I have an LG monitor and Windows XP Professional 2002 with SP3, AMD Centron Processor LE250, with a 2.19 Ghz 896 MB of RAM. Now I face a problem: my monitor turned purple. Occasionally, it goes back to normal, but most of the time, it’s purple. I use my computer rarely. There are no error messages, no magnetic fields nearby except speakers. Cables are OK. Please help me.
In this excerpt from
Answercast #6, I explore various hardware issues that would make a monitor turn purple during use. Unfortunately, hardware does go bad; so that is the first place that we will look.
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Check your connecting cables
Even though you say the cables are OK, I’m going to strongly suggest that you check them again. In fact, I’m going to suggest that you replace them or at least temporarily replace with them a borrowed cable.
There are two very common things that can lead to what you are seeing. The cheapest one to solve is the cable. So if it’s a cable problem, I really want to identify that first.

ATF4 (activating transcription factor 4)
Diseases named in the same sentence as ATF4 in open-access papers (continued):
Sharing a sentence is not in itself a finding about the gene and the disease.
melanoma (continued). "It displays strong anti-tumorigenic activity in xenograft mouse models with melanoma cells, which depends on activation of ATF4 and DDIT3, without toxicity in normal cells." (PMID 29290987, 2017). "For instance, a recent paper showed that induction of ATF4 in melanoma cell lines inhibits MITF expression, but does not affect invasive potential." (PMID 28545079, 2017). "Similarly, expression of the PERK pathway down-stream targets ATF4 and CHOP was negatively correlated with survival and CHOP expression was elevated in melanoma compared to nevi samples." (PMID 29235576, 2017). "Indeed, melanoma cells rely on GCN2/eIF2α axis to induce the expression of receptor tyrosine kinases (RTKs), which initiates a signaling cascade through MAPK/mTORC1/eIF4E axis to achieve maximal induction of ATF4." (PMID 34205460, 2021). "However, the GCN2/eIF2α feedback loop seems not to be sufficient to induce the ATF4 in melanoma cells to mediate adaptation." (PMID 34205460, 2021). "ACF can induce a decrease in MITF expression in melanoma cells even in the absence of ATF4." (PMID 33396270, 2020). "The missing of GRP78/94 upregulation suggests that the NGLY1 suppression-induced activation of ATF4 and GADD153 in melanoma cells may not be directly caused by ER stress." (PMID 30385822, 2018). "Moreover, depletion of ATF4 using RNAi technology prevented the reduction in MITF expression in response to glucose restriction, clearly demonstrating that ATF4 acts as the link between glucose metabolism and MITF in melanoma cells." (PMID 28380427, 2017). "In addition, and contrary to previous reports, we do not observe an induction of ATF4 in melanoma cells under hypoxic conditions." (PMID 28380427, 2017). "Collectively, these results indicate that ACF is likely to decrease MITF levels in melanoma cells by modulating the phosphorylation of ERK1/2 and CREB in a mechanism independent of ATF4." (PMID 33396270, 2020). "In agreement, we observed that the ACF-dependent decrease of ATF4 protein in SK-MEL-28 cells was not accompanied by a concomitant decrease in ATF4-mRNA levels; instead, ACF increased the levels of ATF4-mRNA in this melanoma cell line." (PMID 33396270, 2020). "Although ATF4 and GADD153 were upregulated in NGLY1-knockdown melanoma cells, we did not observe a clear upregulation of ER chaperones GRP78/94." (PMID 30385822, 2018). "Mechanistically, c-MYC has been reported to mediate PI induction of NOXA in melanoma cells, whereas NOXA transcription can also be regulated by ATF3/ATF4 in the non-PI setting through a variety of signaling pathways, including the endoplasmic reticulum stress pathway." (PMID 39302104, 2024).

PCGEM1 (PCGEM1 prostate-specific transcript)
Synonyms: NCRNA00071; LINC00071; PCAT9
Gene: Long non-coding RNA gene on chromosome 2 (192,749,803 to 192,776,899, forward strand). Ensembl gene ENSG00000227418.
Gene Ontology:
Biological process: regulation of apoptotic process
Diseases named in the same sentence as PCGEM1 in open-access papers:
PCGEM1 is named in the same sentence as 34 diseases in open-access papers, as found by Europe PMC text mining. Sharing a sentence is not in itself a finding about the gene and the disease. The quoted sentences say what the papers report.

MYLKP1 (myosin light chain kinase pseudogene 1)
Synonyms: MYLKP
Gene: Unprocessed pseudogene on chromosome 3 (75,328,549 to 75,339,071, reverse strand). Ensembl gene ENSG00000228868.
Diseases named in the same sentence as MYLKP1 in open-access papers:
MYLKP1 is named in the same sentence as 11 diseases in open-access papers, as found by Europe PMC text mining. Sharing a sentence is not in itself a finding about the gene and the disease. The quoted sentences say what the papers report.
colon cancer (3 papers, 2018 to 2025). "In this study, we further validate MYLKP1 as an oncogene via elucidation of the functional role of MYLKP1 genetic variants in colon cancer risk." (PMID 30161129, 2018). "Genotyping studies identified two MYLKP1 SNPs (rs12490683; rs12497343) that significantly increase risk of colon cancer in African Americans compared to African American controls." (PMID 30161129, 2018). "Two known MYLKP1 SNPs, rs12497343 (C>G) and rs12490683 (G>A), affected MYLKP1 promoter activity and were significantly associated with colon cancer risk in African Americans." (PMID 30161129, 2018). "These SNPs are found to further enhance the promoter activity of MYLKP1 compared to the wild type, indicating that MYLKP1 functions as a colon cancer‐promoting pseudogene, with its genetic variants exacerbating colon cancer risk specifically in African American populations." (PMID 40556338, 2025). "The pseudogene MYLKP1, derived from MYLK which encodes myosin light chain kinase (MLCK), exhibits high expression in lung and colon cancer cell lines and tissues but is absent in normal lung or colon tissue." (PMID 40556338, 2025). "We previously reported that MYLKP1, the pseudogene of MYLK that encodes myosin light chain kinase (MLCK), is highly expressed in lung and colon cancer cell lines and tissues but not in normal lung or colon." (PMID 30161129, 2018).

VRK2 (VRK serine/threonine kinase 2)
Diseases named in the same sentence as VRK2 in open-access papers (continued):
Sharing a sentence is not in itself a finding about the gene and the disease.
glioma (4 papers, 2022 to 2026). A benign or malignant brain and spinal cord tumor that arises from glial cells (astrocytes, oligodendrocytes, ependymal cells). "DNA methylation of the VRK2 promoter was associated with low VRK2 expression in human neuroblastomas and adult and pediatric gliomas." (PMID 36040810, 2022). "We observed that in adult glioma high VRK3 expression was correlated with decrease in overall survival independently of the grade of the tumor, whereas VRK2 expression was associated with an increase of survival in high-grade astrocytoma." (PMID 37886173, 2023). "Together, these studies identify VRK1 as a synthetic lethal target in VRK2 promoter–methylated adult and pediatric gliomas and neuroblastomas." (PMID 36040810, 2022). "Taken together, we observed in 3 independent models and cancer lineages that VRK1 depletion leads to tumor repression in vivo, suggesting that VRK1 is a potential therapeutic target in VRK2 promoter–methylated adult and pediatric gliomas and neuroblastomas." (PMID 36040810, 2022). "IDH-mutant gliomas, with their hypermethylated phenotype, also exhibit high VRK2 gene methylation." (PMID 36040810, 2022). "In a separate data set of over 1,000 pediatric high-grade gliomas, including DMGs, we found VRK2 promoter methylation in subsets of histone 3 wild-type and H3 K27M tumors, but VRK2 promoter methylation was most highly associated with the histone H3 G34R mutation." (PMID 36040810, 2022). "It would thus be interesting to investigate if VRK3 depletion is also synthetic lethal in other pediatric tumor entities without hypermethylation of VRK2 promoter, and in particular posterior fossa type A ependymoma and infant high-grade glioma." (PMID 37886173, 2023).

What happens is that either the cable itself is failing or the cable’s connection to your PC – or the monitor – has come loose. It may have come unseated and one or more of the little pins in there (the pins that make the connections, that skip the signal out to your monitor) isn’t connected or isn’t connected properly.
That can quickly change the color on your monitor, especially if it is a “sometimes” kind of thing. Just wiggling a cable a little bit can make or break the connections that cause that kind of a scenario. So do that first, get another cable. Make sure it’s seated properly in both the PC and the monitor and see if that doesn’t solve the problem. If it doesn’t, then I strongly suspect that what you have is a failing monitor.
If the monitor is roughly the same era as the Windows XP you mentioned, it’s 10 years old. That’s actually not a bad lifespan for a monitor, especially an old CRT. So, the easiest way to test for this is to borrow a different monitor. Go grab a friend’s LCD monitor (or something that’s easier to carry over to your PC) and see if it exhibits the same problems.